This month, we’ll examine several questions about how far employers can go toward prohibiting employees from bringing guns to work.
Can we restrict our employees from bringing guns into the workplace?
California law does not prevent employers from banning guns on their property. Some businesses, however, because of the nature of their business, may wish to allow workers to be armed.
Although state law does not prohibit employers from banning guns in California workplaces, an employee’s privacy rights may interfere with implementation of a ban on weapons at the workplace. How? By restricting an employer’s right to search for weapons.
Employers should have a clear policy reserving the right to search an employee’s desk, locker, and personal belongings to enable them to enforce gun bans on employer property and for other reasons.
Generally, how far employers can go on banning guns from work depends on whether the weapons are concealed or open.
Concealed weapon laws: According to California Penal Code sections 12025-12031 and 12050-12054, except in extremely limited circumstances, individuals may not carry a concealed firearm on their person in public unless they have a valid Carry Concealed Weapon (CCW) license. CCW permits are issued only by a county sheriff to residents of the county or by the head of a city police department to residents of that city.
Open carry laws: Until two years ago, Californians could legally carry a handgun in plain sight on certain public property, as long as the weapon was unloaded. (Open carry of a loaded firearm in any public place, on one’s person or in a vehicle, was and remains illegal.) Even under the open carry law, carrying any weapon—loaded or unloaded—in government buildings, school zones and post offices was prohibited.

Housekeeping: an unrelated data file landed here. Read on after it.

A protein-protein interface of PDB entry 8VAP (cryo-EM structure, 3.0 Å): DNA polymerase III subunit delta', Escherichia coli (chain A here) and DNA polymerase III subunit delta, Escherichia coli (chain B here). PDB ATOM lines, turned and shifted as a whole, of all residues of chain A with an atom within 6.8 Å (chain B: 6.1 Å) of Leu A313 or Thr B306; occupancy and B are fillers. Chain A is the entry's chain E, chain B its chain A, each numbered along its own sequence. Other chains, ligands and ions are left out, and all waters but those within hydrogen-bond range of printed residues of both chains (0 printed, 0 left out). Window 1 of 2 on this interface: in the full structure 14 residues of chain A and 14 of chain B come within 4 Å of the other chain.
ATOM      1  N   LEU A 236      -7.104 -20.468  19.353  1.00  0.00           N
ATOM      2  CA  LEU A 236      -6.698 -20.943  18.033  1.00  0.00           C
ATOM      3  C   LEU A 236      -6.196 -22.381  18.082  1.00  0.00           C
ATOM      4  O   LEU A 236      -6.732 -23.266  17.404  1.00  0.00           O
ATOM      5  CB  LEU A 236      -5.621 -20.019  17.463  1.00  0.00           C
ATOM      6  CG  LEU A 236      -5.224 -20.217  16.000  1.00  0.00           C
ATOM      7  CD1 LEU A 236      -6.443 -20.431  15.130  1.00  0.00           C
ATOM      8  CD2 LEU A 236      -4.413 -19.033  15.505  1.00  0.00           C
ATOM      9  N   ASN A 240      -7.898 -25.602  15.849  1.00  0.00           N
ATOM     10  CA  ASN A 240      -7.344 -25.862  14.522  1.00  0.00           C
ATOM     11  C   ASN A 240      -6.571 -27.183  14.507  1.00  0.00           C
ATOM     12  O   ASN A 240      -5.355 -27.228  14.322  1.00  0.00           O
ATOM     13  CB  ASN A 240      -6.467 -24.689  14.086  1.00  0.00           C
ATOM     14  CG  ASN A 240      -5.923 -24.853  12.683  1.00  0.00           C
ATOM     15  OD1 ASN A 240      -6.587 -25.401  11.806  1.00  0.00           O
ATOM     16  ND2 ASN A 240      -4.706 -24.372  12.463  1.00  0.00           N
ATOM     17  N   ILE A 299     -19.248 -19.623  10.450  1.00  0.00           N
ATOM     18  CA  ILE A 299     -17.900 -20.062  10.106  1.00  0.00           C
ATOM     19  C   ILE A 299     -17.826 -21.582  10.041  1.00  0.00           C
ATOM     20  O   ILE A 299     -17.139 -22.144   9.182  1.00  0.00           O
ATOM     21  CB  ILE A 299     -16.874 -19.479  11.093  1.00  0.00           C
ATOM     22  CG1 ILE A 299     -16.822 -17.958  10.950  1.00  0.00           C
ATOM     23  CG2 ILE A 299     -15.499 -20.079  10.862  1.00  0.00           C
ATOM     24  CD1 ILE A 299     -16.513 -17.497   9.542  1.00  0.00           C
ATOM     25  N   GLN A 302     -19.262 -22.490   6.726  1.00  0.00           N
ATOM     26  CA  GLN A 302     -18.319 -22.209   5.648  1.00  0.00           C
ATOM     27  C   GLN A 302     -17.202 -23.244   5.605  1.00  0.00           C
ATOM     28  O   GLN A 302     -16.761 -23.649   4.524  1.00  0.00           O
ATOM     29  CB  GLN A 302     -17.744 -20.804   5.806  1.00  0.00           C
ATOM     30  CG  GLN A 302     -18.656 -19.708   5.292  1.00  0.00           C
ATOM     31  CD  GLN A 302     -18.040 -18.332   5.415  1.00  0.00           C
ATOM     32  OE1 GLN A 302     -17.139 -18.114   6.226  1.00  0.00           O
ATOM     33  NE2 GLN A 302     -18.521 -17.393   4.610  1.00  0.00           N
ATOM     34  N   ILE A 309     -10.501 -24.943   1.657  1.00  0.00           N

A law in effect since 2012 prohibits the open carry of unloaded firearms in all public places if the person is also carrying ammunition that could be used in the weapon.
Are there exceptions to the open carry laws?
Exceptions to the open carry laws are recognized for police officers, security guards, armored car drivers, and others you would expect, such as gun shop owners in the exercise of their business.
An exception also applies to the entertainment industry. In California, someone who supplies firearms for a motion picture, television or video production or entertainment event may legally carry unloaded firearms openly.
Also in the entertainment industry, unloaded firearms may be lawfully carried as part of a production or event, as part of rehearsing or practicing for participation in a production or event, while the individual is at the production or event, or rehearsal or practice for that production or event.
Can we prohibit employees who park on our premises from keeping guns in their cars?
Employers may wish to ban workers from having weapons even inside their locked cars in the company’s parking lot. It is illegal for individuals to carry exposed weapons (loaded or unloaded) in their vehicles or in the center console or glove compartment.
Transporting an unloaded weapon, carried out of sight under lock and key, is legal. For example, an unloaded weapon can be placed in the trunk of an employee’s car, but not in a console or glove box. Neither place is considered secure enough.
Employee privacy rights may affect an employer’s ability to enforce a ban on workers legally carrying guns in their trunks. A clear policy statement does not necessarily give employers the right to search a worker’s locked car for a legal item.
An employer that suspects a worker is carrying guns illegally in his or her car can ask police to search the vehicle based on probable cause. However, if the employee has a legal license or permit for a weapon and is carrying it legally, the employer’s right to conduct a search is questionable at best.
Should notices about gun policies be posted?
Yes. An employer that wishes to ban employees from bringing firearms to work must post a notice on its premises notifying employees of that policy. Employers that wish to ban nonemployee visitors from bringing firearms onto its premises must also post a notice.
Liability for gun violence depends upon whether the presence of a gun was known or reasonably likely. Failure to take steps to eliminate the danger—for example, failing to ban guns and post notices of the ban—can create employer liability. Conversely, posting notices that the employer has prohibited guns in the workplace may help limit liability.
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